Desert Pupfish At The Phoenix Zoo
In 2008, The Phoenix Zoo became involved in conservation efforts for the desert pupfish., by dedicating ponds on zoo grounds to raising desert pupfish for release to the wild. These tiny, dynamic fish measuring no more than 2 inches in length are an endangered species, meaning that without our help they may go extinct. Desert pupfish have robust round bodies and males that flaunt blue torsos and yellow tails during the spring and summer breeding season. Though two different species of desert pupfish are recognized (distinguished by their locations), the desert pupfish Cyprinodon macularius and the Quitobaquito pupfish Cyprinodon eremus, The Phoenix Zoo chose to focus on the desert pupfish.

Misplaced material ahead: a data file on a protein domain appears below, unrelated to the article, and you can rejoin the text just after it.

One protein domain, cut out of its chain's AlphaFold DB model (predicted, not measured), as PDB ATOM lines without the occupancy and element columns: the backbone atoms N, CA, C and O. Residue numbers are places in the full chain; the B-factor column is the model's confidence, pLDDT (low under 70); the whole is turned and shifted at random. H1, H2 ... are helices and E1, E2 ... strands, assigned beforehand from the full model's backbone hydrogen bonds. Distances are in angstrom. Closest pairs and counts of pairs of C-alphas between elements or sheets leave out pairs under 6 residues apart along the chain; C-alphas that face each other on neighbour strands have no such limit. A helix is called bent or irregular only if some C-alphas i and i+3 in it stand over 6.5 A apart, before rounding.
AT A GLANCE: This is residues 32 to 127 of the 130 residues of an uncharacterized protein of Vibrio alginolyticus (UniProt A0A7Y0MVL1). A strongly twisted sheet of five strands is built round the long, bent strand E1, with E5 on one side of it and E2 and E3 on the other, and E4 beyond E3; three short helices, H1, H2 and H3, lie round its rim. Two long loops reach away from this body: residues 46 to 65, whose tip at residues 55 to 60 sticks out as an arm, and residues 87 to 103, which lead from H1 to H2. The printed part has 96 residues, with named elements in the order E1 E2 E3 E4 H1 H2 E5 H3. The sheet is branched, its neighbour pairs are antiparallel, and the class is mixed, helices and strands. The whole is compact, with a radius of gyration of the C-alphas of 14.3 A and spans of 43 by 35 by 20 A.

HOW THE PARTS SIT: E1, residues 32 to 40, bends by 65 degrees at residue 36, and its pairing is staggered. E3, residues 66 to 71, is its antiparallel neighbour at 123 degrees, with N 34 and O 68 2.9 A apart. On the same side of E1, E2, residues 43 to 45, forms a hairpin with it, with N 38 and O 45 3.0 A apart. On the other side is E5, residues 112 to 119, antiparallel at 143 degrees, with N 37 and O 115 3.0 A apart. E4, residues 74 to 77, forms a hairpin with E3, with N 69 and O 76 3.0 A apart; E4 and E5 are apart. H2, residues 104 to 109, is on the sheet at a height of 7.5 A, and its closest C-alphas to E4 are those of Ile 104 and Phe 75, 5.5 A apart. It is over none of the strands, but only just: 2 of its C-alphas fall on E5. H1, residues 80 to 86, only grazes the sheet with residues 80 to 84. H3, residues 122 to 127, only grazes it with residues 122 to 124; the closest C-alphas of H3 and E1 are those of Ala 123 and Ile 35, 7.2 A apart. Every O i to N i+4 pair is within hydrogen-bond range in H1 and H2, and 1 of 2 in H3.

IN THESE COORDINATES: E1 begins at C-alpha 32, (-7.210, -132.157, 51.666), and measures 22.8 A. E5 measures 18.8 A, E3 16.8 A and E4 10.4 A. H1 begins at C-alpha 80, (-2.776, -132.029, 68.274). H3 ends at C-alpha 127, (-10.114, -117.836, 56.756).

This Arizona native boasts adaptations that only a desert fish could make useful. Desert pupfish can withstand wide temperature ranges, especially high temperatures and with it the higher salinities that usually result. Waters that create this habitat for pupfish are small streams, springs, pools, ponds, and marshes below 1, 500 feet of elevation. During the chillier winter months, these little guys borrow into the mud and stay dormant until spring warms their waters.
Once spring arrives the pupfish courtship begins and continues through summer. It involves a female finding a flashy, colorful male and then laying a single egg for him to fertilize and protect as a part of his territory. Each female can lay up to 800 eggs per breeding season! Like most scaly parents, this is where parenthood ends and the real-world begins for their offspring. These youngsters are called frye and they spend the majority of their time hiding in algae and under cover to avoid predators. The desert pupfish's diet consists mostly of algae and small invertebrates- like snails and aquatic insects.